Earlier this week on Twitter, I mentioned that Russell Martin hasn’t done squat since the start his red-hot April. Well, he has shut me up over the past few days.
On the heels of driving in two runs on Wednesday and hitting a solo homer on Thursday, Martin went 3-for-4 with two homers and three RBI in last night’s 8-1 win over the Twins.
After hitting just .201/.309/.287 with four homers, six doubles and a .596 OPS over 59 games from May through July, Martin is batting .269/.291/.596 with five homers, four doubles and an .887 OPS this month.
The reason for the recent offensive surge? Martin tells Chad Jennings of the Journal News that he feels fresh.
“I feel like it’s April right now,” he said. “Seriously. The way Joe’s been giving me rest, I’ve never had a year like this where I’ve been fully rested like I am now. I’ve got to give it up to him, because I’m not going to take days off. They’re going to have to give it to me.”
Long known as being one of the most durable catchers in the majors, Martin appeared in at least 143 games per season from 2007-2009 as a member of the Dodgers. He has managed to stay healthy this season while appearing in just 96 games. And with the Yankees a near-lock to make the playoffs, he should get plenty of rest down the stretch.
World Series Game 1 was billed as a battle of aces, the Dodgers’ Clayton Kershaw against Chris Sale of the Red Sox. Between them, they have 14 All-Star Game nominations. Kershaw has won three Cy Young Awards. Sale could his first Cy Young Award this year. Among his 10 seasons with at least 110 innings pitched, Kershaw has never posted a sub-2.92 ERA. Sale has been at 2.90 or below in each of the last two seasons. The two have combined for over 4,000 career strikeouts and both have averaged better than a strikeout per inning over their careers.
And yet Tuesday’s Game 1 was anything but a pitcher’s duel between Kershaw and Sale. Though a couple of fielding mistakes weren’t of any help to Kershaw in the first inning, Red Sox batters were squaring him up good. Of the five balls put in play in the first inning, three had exit velocities of 100 MPH or higher. Of the 12 total balls put in play against him overall, five reached triple digits in exit velo.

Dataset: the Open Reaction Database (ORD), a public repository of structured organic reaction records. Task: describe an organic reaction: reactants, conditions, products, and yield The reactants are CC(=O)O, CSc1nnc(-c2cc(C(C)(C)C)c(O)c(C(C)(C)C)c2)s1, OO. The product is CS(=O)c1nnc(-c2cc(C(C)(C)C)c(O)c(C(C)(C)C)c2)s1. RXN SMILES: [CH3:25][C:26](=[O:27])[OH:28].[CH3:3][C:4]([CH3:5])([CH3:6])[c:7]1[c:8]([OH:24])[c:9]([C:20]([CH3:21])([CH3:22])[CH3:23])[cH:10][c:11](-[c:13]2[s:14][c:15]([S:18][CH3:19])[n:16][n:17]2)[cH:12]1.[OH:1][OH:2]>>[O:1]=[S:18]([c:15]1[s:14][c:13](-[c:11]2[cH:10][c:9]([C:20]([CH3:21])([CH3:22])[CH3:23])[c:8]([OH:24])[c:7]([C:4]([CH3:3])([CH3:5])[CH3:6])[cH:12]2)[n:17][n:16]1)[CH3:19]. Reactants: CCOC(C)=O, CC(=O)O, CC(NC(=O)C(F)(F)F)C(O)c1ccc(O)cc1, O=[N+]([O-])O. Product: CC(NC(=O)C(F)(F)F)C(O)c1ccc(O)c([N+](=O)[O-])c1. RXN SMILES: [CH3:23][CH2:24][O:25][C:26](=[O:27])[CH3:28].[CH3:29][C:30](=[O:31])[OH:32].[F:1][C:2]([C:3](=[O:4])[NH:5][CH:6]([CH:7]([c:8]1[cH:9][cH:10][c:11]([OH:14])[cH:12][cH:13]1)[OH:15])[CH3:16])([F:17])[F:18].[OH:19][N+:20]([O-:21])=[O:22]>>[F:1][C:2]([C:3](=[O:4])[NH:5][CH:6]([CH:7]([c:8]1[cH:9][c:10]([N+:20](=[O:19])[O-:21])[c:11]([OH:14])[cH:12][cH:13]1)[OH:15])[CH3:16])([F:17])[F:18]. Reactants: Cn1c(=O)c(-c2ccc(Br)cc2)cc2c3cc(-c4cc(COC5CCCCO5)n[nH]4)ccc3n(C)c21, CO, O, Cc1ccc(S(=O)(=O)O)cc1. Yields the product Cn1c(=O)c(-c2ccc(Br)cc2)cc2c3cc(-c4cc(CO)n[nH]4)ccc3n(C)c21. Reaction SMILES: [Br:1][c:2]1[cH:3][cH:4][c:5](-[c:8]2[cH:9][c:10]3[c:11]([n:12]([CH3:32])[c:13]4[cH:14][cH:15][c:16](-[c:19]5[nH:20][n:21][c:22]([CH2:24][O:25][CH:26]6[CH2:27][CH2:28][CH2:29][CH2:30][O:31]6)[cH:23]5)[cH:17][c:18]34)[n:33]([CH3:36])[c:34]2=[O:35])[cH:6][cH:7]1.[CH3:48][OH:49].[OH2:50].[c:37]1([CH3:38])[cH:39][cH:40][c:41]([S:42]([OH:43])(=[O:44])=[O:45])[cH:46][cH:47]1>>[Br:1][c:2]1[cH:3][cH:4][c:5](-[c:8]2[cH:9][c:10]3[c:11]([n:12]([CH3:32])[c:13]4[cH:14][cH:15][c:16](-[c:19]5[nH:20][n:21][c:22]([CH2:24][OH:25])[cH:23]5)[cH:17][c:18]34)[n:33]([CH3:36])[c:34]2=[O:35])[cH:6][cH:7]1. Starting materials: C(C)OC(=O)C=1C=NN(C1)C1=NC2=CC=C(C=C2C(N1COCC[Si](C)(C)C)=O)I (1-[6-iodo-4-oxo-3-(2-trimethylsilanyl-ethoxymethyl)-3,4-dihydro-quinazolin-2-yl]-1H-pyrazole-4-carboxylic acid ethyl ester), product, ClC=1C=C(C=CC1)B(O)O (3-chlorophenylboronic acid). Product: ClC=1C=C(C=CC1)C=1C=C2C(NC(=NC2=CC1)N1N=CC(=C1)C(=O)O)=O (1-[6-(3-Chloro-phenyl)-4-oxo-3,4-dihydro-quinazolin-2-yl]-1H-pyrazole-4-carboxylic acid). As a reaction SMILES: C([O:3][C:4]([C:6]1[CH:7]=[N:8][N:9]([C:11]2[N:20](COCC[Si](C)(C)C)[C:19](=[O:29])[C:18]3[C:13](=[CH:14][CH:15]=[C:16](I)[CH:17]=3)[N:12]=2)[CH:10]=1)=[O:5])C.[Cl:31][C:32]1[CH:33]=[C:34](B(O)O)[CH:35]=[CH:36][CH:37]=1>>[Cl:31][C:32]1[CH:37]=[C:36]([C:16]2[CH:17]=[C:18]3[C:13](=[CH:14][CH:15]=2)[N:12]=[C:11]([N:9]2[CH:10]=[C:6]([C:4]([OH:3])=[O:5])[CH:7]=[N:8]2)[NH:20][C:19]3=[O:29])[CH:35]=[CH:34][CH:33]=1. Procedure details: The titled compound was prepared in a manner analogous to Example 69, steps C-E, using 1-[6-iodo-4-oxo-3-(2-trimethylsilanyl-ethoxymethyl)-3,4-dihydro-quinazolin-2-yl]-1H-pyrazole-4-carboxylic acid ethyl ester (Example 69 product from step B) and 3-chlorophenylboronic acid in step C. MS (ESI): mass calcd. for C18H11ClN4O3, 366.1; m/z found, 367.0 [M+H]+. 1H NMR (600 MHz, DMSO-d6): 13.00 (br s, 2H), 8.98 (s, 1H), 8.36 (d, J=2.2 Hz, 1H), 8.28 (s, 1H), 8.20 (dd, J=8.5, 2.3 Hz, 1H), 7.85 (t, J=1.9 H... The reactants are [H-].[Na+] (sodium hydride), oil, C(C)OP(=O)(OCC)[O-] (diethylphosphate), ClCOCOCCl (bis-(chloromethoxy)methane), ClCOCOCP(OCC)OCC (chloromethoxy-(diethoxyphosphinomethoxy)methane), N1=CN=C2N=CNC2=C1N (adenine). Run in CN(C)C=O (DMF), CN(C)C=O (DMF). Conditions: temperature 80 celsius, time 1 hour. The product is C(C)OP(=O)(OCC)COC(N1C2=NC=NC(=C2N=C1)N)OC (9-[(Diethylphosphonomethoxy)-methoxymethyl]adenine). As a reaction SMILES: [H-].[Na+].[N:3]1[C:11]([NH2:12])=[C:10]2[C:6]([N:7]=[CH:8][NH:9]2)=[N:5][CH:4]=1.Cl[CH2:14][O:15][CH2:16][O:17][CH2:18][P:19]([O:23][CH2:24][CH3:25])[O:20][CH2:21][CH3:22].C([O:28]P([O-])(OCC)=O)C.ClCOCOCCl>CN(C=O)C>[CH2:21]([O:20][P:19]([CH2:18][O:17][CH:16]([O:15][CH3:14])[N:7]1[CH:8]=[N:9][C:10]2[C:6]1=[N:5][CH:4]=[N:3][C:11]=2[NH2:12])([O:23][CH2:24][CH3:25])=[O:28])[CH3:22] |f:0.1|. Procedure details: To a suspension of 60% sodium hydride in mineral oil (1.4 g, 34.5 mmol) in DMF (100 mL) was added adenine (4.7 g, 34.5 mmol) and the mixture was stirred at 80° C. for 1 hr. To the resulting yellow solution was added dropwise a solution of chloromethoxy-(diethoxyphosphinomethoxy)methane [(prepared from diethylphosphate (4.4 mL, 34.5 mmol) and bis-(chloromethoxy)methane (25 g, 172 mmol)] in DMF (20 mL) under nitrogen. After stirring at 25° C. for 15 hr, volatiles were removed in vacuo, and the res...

Kershaw gave up a pair of runs in the first, another run in the third on a J.D. Martinez double to straightaway center field, and another two in the fifth. Kershaw led off the fifth by walking Mookie Betts, then giving up a single to Andrew Benintendi, ending his night. Ryan Madson relieved Kershaw and proceeded to allow both inherited runners to score. All told, Kershaw yielded five runs on seven hits and three walks with five strikeouts on 79 pitches in four-plus innings.
Sale, meanwhile, was on the hook for individual runs in the second, third, and fifth. Dodger hitters weren’t squaring him up quite as well as the Red Sox batters squared up Kershaw, but Sale was still more hittable than usual. Of the eight balls put in play against him, four were at least 90 MPH in exit velo. One of the runs was a no-doubt solo home run to Matt Kemp in the second. The Dodgers chased Sale in the fifth when he issued a leadoff walk to Brian Dozier. Matt Barnes relieved him allowed the inherited runner to score. Overall, Sale threw 91 pitches in four-plus innings, serving up three runs on five hits and two walks with seven strikeouts.
The game is now, as has been generally the case throughout this postseason, a battle of the bullpens.